NEW YORK (CNNMoney) -- It looks like Congress is about to forfeit yet another opportunity to address the country's long-term fiscal problems before they get out of hand.
As early as Monday, the congressional debt committee -- absent a miracle -- is likely to issue an admission of failure.
If the bipartisan committee can somehow reach a deal, any debt reduction that committee members can agree to would likely fall short of the $1.2 trillion required to stave off an automatic "sequester" of spending cuts across many parts of the federal budget starting in 2013.
In either case, budget experts will sigh with disappointment. No one will faint from shock, however.
The hope, of course, was that the super committee -- given extraordinary and unprecedented powers -- would tackle the tough problems facing the country's budget, such as rising health costs and an unwieldy tax code no one likes.
But many said all along that the committee was set up to fail before it even held its first meeting.
Congressional leaders handpicked the members, and they chose mostly partisan defenders of the realm, including several who sat on President Obama's 2010 fiscal commission and voted against that panel's $4 trillion debt reduction plan.
The differences that have divided the debt committee are the same that divide all of Congress: How best to raise more tax revenue and curb spending on social entitlement programs.
Republicans and Democrats both say they have offered proposals that demonstrate serious compromise on key points.
But, time and again, the response from the other side of the aisle has been "not enough." That is, when one side isn't saying the other isn't telling the truth.
The market response: The consequences of a super committee failure are not entirely clear yet.
Markets already had very low expectations for the group, which was born from a last-minute deal struck during the confidence-crushing debt-ceiling fight this summer. That debate forced investors to consider for the first time whether Congress would actually let the world's most creditworthy country default on its debt just to make a political point.
Congress narrowly averted a catastrophe, but the country lost its pristine credit rating anyway when Standard & Poor's issued a downgrade largely because of the "political brinksmanship." Stock markets recoiled in dramatic fashion -- plunging in the immediate aftermath of the downgrade.
But soon after, stocks bounced back. And interest rates on U.S. Treasuries never rose; in fact, they fell because of the turmoil.
So how investors will respond to super committee failure is hard to predict.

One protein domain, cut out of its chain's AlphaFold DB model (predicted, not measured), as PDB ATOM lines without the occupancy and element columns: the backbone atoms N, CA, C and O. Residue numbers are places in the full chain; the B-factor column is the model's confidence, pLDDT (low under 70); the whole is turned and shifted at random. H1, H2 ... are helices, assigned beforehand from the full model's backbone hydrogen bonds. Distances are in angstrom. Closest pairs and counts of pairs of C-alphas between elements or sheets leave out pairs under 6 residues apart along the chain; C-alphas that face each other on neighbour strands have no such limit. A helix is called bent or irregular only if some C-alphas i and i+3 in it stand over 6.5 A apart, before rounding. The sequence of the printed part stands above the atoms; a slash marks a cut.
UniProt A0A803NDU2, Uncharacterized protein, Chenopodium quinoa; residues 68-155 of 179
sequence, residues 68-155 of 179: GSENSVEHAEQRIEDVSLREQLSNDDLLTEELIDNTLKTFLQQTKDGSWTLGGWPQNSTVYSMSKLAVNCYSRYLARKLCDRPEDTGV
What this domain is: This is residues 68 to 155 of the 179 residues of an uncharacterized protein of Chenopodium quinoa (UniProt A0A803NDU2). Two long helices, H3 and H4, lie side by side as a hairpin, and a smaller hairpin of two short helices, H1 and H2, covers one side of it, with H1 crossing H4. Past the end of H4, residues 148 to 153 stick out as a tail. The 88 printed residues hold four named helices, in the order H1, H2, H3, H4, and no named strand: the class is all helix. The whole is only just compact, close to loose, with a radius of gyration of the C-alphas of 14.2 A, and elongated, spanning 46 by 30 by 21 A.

Stock strategists say investors have been assuming a minimum $1.2 trillion deal would get done. Anything less than that might roil stocks at least for a short while, but the concerns over Europe's debt are still likely to loom larger. A swift downgrade is not a given. And Treasuries are expected again to withstand the news, since bond investors still see the United States as a safe haven relative to Europe, at least for now.
Market response and credit rating agencies might be much harsher if lawmakers dismantle or amend the $1.2 trillion in across-the-board spending cuts before they take effect in January 2013.
The 2013 cuts are supposed to be evenly divided between defense and nondefense spending with a few exemptions: namely, Social Security and programs geared to aid low-income Americans, such as Medicaid. Medicare cuts would also be limited.
The problems remain: One consequence of a super committee failure is crystal clear: Congress will have to debate debt reduction repeatedly until it figures out how to slow the growth in the country's debt.
Having squandered several opportunities in the past year alone, it's not clear how many more lawmakers will have before the markets start demanding more of them.
And the debate will get especially hot at the end of 2012. That is when the Bush-era tax cuts expire. They have been a major sticking point dividing members of the super committee, even though both parties have signaled that they want to extend them for most Americans (the Democrats) if not all of them (the Republicans).
While the debt committee's deadline for a final vote is Wednesday, any plan must be made available 48 hours in advance of a committee vote and must be accompanied by a Congressional Budget Office analysis scoring how much it would reduce deficits.
There may be a way around the procedural rules, but as of now, the committee will have to produce a scored proposal by Monday night if it intends to vote on anything by Wednesday.
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